As a rule of thumb, administration costs should rise at about half the rate of revenue increase; at King’s it has gone up twice as fast. Had it been more “businesslike,” rather than less, then administration costs in the past decade would have risen to around £22 million from about £16 million, rather than to the actual figure of £33.5 million, and the college would have had a safety net of around £11 million a year.
Secondly, there has been a heavy expansion of debt to fund an ambitious development programme. This is where “strategic vision” should be a reality rather than mere words designed to sound good. Expansion should be cautious, sustainable and do no damage to the overall health of the institution. Otherwise it is not a vision, it is a grandiose delusion.
According to the latest figures analysed by the THES, King’s now has total debts of £202.7 million, the second highest in the country. Relatively speaking it is not the worst: at debt-to-revenue of 41.7% there are a fair number of universities in a more parlous position.
King's is not going bust: it is in a position to transfer resources away from teaching and research to cover debt payments for ever, if it wishes. (A positive note: the debt was secured at fixed interest rates, which will be good if interest rates start to rise next year).
But debt is now higher than cash reserves, is high, and that is not at all good in a period of declining revenue and more uncertainty over government block grants. This is especially as an extra £60 million was taken on in 2008, when the outlines of the recession were already clear and cuts were becoming likely. This was the time to be paying down debt, not adding to it.
Were the development programme an investment in the commercial sense, it might be justifiable: spending more on plant and machinery (if done properly) shows up in lower unit costs, higher profits and increased revenue. It gives an advantage over competitors and so helps a company survive.
This is not the case with much of the King’s programme. While it is no doubt desirable to move into Somerset House, or build a sports centre for students, these do not increase revenue in the slightest.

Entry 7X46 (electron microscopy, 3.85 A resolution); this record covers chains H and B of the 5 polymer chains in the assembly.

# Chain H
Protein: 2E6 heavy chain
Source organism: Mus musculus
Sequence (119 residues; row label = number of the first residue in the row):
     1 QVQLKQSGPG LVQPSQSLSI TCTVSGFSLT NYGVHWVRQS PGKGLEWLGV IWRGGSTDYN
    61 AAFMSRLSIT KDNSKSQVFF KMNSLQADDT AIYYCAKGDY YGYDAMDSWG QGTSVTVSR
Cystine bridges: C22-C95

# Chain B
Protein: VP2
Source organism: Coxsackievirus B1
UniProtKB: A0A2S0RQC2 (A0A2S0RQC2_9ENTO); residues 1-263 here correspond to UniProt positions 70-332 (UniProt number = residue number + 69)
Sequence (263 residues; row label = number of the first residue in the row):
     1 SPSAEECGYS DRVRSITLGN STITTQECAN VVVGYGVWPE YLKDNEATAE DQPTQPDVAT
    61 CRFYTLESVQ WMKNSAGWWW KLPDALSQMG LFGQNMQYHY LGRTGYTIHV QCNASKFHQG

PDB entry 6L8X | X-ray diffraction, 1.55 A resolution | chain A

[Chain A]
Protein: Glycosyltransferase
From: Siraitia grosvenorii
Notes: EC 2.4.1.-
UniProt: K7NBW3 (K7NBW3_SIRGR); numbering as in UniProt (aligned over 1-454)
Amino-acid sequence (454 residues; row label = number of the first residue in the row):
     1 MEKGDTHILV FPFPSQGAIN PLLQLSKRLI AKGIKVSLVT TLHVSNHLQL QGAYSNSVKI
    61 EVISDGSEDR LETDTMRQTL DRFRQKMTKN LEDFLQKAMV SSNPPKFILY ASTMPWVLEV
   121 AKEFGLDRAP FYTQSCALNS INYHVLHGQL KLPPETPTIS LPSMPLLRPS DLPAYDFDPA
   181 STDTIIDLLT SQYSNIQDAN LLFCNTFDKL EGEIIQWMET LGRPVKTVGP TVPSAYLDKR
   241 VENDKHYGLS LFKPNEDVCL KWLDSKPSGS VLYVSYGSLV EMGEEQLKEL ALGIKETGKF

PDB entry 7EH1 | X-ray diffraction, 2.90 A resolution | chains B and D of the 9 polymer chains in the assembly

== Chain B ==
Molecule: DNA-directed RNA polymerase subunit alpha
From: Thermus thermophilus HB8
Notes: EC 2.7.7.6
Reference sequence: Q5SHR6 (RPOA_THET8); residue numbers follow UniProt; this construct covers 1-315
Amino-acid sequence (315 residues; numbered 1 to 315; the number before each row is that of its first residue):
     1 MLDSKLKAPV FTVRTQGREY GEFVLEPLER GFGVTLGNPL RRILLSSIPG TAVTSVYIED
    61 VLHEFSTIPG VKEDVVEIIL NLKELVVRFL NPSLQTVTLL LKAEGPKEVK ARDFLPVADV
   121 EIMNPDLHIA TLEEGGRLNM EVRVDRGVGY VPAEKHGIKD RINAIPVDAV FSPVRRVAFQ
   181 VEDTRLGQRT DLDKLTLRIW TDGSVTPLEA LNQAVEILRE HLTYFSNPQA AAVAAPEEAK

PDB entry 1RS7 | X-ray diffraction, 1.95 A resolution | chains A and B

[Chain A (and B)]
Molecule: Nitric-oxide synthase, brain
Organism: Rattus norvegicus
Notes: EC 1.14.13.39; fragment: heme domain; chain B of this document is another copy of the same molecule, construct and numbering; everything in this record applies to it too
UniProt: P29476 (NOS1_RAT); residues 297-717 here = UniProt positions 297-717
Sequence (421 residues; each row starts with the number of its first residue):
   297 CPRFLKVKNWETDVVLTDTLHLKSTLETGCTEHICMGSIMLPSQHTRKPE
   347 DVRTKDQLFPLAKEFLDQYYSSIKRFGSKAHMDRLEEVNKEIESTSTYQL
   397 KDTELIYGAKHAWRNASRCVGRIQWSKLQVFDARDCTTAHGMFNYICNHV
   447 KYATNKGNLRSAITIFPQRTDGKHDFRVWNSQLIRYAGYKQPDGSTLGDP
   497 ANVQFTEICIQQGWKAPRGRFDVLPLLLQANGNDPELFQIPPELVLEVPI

Some programmes are intended to generate increased revenue by attractig more students or more research income, but this is now problematic: there is going to be less money for research in years to come, and the government has switched from encouraging universities to take on more students to fining those that do.
And if they do not generate extra revenue (the difference between a new corporate headquarters and a new factory) such programmes can only be justified if they cut overheads by more than their cost. Buying and fitting out Somerset House will probably cost up to £40 million; it would have to reduce net running costs (utilities and so on) by a minimum of least £3 million a year to be worth it financially. This is ambitious, to say the least.
Such programmes are more likely to be a burden on the balance sheet, transfer money to debt payments away from core functions, without offering matching efficiency gains. They are precisely the sort of expenditure which should be put on hold at the first sign of trouble, becasue whatever their long-term benefits, in the short term they squeeze the money available for teaching and research.
Had King’s not taken out extra loans in 2008, its debt payments would now be some £2.5 million lower. Had it been cautious and mothballed part of its development programme, permitting it to pay off some debt, they would be lower still.
More careful control over administration and a less expnasionist attitude together, in other words, could have resulted in fixed non-academic costs very much lower than they are at present, enough to cover a substantial portion of the cuts currently demanded by the government.
Of course reducing these areas to a more appropriate size now would be painful and unpleasant: there are now no easy solutions. An administrator or a construction worker losing his job is a sadness, as much as it is when an academic does.
But if they are to be compared to the private sector, they cannot be regarded as job creation schemes as well. The main duty of a private company is to protect its core activities – in this case teaching and research – not to sacrifice these to maintain an administrative structure.
The final elements of good business management are the way it handles personnel, and the way it guards its reputation. Both are intangible assets, but of vital importance in the service sector where there is no physical product to serve as the main point of comparison, and where there is a highly educated workforce, the best of which can move elsewhere.
In both of these areas, the management at King’s has made large and unnecessary errors. It is not always true that threats of strikes are ultimately the result of management failure (although it is frequently: people really do not like walking out of their jobs) but it is clearly the case here.
To present the proposed cuts without a parallel programme to trim unnecessary costs, and without giving reassurance that redundancies were the last resort, and without taking account of fears about academic freedom, was a serious error of judgement.
The management has proceeded in a way which was breath-takingly flat-footed. Either no-one saw the protests coming, which would be bad enough, or they thought they could be brushed aside, which would be worse. The effect has been disaffection within, protest without, and severe damage to reputation.
Add that to the other factors listed above, and the overall picture of management performance is not impressive.
The situation could be recovered, not least by the powers-that-be deciding to act as leaders, rather than masters. But that would take more acumen than they have shown up to now. The shareholders would be restless, if there were any.
-- Iain Pears